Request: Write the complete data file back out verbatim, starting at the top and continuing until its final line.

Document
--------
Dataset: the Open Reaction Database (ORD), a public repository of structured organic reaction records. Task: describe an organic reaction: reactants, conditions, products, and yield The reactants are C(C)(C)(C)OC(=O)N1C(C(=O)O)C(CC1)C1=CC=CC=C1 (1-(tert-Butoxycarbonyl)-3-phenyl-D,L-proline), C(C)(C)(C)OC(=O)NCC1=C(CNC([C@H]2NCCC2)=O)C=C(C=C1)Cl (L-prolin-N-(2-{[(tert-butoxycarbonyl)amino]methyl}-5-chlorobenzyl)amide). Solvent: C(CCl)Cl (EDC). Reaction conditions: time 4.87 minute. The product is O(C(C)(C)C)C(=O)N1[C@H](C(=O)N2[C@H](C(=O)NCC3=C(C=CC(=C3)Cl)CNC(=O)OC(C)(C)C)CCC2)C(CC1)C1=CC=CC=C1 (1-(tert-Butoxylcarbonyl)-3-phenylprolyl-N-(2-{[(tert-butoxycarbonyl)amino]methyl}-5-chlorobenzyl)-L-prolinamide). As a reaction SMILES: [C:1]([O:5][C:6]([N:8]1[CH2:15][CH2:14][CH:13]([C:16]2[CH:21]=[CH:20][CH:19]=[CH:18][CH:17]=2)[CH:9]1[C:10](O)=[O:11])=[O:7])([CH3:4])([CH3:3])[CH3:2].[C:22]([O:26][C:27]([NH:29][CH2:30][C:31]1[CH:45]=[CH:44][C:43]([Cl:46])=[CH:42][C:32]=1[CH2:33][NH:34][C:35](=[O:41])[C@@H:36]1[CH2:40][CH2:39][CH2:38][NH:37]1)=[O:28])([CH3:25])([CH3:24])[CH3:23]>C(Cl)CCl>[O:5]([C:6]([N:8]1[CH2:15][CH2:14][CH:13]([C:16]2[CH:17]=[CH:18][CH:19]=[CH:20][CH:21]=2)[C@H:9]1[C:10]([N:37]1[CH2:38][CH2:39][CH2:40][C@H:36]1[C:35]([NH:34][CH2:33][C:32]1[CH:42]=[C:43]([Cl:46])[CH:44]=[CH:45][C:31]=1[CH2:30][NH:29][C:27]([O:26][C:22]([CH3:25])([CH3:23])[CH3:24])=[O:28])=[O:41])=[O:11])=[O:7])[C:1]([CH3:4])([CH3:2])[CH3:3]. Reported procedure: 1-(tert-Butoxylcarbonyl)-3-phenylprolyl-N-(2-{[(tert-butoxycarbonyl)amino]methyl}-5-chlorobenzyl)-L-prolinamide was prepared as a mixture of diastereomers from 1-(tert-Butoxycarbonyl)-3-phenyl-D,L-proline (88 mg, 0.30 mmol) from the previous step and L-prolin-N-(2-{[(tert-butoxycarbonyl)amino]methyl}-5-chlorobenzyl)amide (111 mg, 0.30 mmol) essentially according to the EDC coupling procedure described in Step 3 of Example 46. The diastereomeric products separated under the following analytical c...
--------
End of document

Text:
Dataset: the Open Reaction Database (ORD), a public repository of structured organic reaction records. Task: describe an organic reaction: reactants, conditions, products, and yield The reactants are C(C)(C)(C)OC(=O)N1C(C(=O)O)C(CC1)C1=CC=CC=C1 (1-(tert-Butoxycarbonyl)-3-phenyl-D,L-proline), C(C)(C)(C)OC(=O)NCC1=C(CNC([C@H]2NCCC2)=O)C=C(C=C1)Cl (L-prolin-N-(2-{[(tert-butoxycarbonyl)amino]methyl}-5-chlorobenzyl)amide). Solvent: C(CCl)Cl (EDC). Reaction conditions: time 4.87 minute. The product is O(C(C)(C)C)C(=O)N1[C@H](C(=O)N2[C@H](C(=O)NCC3=C(C=CC(=C3)Cl)CNC(=O)OC(C)(C)C)CCC2)C(CC1)C1=CC=CC=C1 (1-(tert-Butoxylcarbonyl)-3-phenylprolyl-N-(2-{[(tert-butoxycarbonyl)amino]methyl}-5-chlorobenzyl)-L-prolinamide). As a reaction SMILES: [C:1]([O:5][C:6]([N:8]1[CH2:15][CH2:14][CH:13]([C:16]2[CH:21]=[CH:20][CH:19]=[CH:18][CH:17]=2)[CH:9]1[C:10](O)=[O:11])=[O:7])([CH3:4])([CH3:3])[CH3:2].[C:22]([O:26][C:27]([NH:29][CH2:30][C:31]1[CH:45]=[CH:44][C:43]([Cl:46])=[CH:42][C:32]=1[CH2:33][NH:34][C:35](=[O:41])[C@@H:36]1[CH2:40][CH2:39][CH2:38][NH:37]1)=[O:28])([CH3:25])([CH3:24])[CH3:23]>C(Cl)CCl>[O:5]([C:6]([N:8]1[CH2:15][CH2:14][CH:13]([C:16]2[CH:17]=[CH:18][CH:19]=[CH:20][CH:21]=2)[C@H:9]1[C:10]([N:37]1[CH2:38][CH2:39][CH2:40][C@H:36]1[C:35]([NH:34][CH2:33][C:32]1[CH:42]=[C:43]([Cl:46])[CH:44]=[CH:45][C:31]=1[CH2:30][NH:29][C:27]([O:26][C:22]([CH3:25])([CH3:23])[CH3:24])=[O:28])=[O:41])=[O:11])=[O:7])[C:1]([CH3:4])([CH3:2])[CH3:3]. Reported procedure: 1-(tert-Butoxylcarbonyl)-3-phenylprolyl-N-(2-{[(tert-butoxycarbonyl)amino]methyl}-5-chlorobenzyl)-L-prolinamide was prepared as a mixture of diastereomers from 1-(tert-Butoxycarbonyl)-3-phenyl-D,L-proline (88 mg, 0.30 mmol) from the previous step and L-prolin-N-(2-{[(tert-butoxycarbonyl)amino]methyl}-5-chlorobenzyl)amide (111 mg, 0.30 mmol) essentially according to the EDC coupling procedure described in Step 3 of Example 46. The diastereomeric products separated under the following analytical c...